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Thread: Light level meter output, circumvention of bouncing levels (cloud cover etc)

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    Automated Home Ninja marcuslee's Avatar
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    Default Light level meter output, circumvention of bouncing levels (cloud cover etc)

    Hi Guys,

    I use a light level output for a sensor in rear eave. What I do is have a set of blackout blinds open part way at sunrise, then when full sunlight starts (and it goes above output level 70 in this case), to open blackout blinds fully.

    Something I didn't appreciate, until I added a sound file to when the house executes this functionality (to pre-alert occupants, instead of startling them!), is that during the sunrise, whilst light level is going up, occasionally a cloud floats by meaning it's just past the threshold, and then it drops below the threshold for a bit, before it then goes up past the threshold again once the cloud has gone.

    Any advice for how to overcome / what others have done?

    I'm thinking two light level inputs (maybe front and rear??) and averaging them somehow (with some logic gate), to remove this single dependence?

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    Automated Home Legend Karam's Avatar
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    You can set up a user defined threshold rather than use the main dark/bright output, in which case you have control of the hysteresis value. This avoids slowing down the signal dynamics, but on the other hand if you feel you'd like to smooth out a signal there are various ways of doing that too e.g pass via a low pass filter (in gates) to virtual light level object. There is also some (cruder) control of low pass filtering coefficient in some modules themselves i.e at firmware level.

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    Automated Home Legend chris_j_hunter's Avatar
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    interesting - we, too, have taken to using the intercom to let us know what's going on, to avoid surprises ... and also to, sometimes temporarily, help us asses whether new logic is doing what we expected and/or needs to be adjusted in some way ...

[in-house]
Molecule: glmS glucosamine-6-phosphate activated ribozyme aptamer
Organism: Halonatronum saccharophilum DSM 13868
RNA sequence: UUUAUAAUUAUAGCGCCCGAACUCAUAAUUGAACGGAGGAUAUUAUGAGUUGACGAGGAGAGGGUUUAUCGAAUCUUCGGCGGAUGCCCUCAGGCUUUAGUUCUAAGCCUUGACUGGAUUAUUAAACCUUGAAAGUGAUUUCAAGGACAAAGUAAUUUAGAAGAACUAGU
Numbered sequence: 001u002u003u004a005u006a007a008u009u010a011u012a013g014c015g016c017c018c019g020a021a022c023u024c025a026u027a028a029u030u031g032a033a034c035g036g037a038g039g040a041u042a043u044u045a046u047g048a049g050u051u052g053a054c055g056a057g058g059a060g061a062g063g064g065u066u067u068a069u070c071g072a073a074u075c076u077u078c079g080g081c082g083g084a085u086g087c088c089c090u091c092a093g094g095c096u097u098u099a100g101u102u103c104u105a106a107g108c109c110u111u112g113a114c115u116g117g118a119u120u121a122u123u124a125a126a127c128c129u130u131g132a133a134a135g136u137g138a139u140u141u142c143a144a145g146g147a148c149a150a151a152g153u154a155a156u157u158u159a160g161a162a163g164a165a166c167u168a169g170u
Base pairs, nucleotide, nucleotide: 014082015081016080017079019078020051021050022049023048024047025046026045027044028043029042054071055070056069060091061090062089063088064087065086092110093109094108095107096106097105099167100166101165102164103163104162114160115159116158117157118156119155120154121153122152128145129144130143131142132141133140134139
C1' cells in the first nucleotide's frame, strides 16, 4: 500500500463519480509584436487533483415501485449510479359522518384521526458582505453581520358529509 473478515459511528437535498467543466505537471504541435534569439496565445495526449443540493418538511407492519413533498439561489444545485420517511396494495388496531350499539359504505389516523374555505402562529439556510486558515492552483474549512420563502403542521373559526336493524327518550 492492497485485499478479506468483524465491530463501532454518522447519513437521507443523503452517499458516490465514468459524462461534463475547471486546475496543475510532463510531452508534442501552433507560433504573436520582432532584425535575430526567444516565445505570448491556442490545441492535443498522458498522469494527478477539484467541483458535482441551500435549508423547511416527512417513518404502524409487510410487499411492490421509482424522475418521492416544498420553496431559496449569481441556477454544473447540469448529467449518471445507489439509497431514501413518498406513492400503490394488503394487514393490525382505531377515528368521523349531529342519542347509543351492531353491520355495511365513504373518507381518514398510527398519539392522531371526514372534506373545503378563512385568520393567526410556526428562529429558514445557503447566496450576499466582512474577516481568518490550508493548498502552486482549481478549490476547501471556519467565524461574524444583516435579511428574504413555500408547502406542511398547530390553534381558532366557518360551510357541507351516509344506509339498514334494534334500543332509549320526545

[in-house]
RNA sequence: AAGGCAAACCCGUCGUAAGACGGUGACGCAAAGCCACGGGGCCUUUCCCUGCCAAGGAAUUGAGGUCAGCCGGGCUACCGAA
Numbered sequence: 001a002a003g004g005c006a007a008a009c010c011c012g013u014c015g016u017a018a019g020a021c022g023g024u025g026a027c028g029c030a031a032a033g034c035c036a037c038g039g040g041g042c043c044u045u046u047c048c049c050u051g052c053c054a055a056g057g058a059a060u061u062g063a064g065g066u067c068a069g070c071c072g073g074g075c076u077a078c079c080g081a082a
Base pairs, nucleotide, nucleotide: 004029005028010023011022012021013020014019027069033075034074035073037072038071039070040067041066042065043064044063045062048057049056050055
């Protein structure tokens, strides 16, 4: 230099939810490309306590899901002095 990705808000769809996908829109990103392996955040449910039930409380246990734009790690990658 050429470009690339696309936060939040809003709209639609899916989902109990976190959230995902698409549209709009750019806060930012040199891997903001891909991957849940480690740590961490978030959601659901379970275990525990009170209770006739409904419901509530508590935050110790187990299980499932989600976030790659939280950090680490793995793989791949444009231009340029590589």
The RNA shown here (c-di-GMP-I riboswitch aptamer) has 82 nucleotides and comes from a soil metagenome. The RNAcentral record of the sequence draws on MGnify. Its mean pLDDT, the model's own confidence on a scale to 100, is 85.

we're looking to add blinds to a couple of windows - we've got DRB relays ready & waiting, but what blinds / motors did you go for - have they been reliable ?

  4. #4
    Automated Home Ninja marcuslee's Avatar
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    Quote Originally Posted by Karam View Post
    You can set up a user defined threshold rather than use the main dark/bright output, in which case you have control of the hysteresis value. This avoids slowing down the signal dynamics, but on the other hand if you feel you'd like to smooth out a signal there are various ways of doing that too e.g pass via a low pass filter (in gates) to virtual light level object. There is also some (cruder) control of low pass filtering coefficient in some modules themselves i.e at firmware level.
    Brilliant, thanks for reply Karam. That's exactly what's needed, and indeed missed that feature already built into Cortex for this exact kind of thing to overcome!

  5. #5
    Automated Home Ninja marcuslee's Avatar
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    Quote Originally Posted by chris_j_hunter View Post
    interesting - we, too, have taken to using the intercom to let us know what's going on, to avoid surprises ... and also to, sometimes temporarily, help us asses whether new logic is doing what we expected and/or needs to be adjusted in some way ...

    we're looking to add blinds to a couple of windows - we've got DRB relays ready & waiting, but what blinds / motors did you go for - have they been reliable ?
    Hi Chris, quietness (and reliability) were my main objectives. Also I didn't really want to use DC motors, meaning another potential issue (vs 240v) ones.

    And that lead me to Somfy blinds (can't remember what the other brand was which made my short list. Possibly Lutron?), and for my Veluxes, Velux blinds.

    They've been excellent. In fact, better than my expectations. Also I'd originally thought (and planned for) taking over manual 240v switching characteristics directly with Idratek/Cortex, for up, down, intermediate positions (and had schematics drawn up as such), but in the end it was overkill, and my temporary solution worked and I've left it at this;
    - Somfy blinds, with RF remote
    - then manually hacking the RF remote buttons to be switched by Idratek, ie to hit the up, down and 'fav' button (which stops the blinds midway)

    I'd gone to the trouble (and expense) of installing Somfy blinds, that had separate RF receiver/logic boxes, such that I could hack into the box to have Idratek switch the 240v lines, necessary, but this was a waste of time. And indeed subsequent blinds, I've begun ordering the more common Somfy models, where the motor and RF receiver is built into the blind itself.

    I should add, I did also consult with a UK Somfy tech (via one of their larger installers), and actually that was their original proposal (which I chose to override at the time)!

  6. #6
    Automated Home Legend chris_j_hunter's Avatar
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    Marcus -

    many thanks, good to know ...

    hacking the remote sounds like what we did for our motorised bed bases - for which, once opened-up, the button connections took some deciphering - it was as though whoever designed it had either got bored & decided to do it complicated, for fun, or maybe there'd been other modes which hadn't make it into production) ...

    Chris

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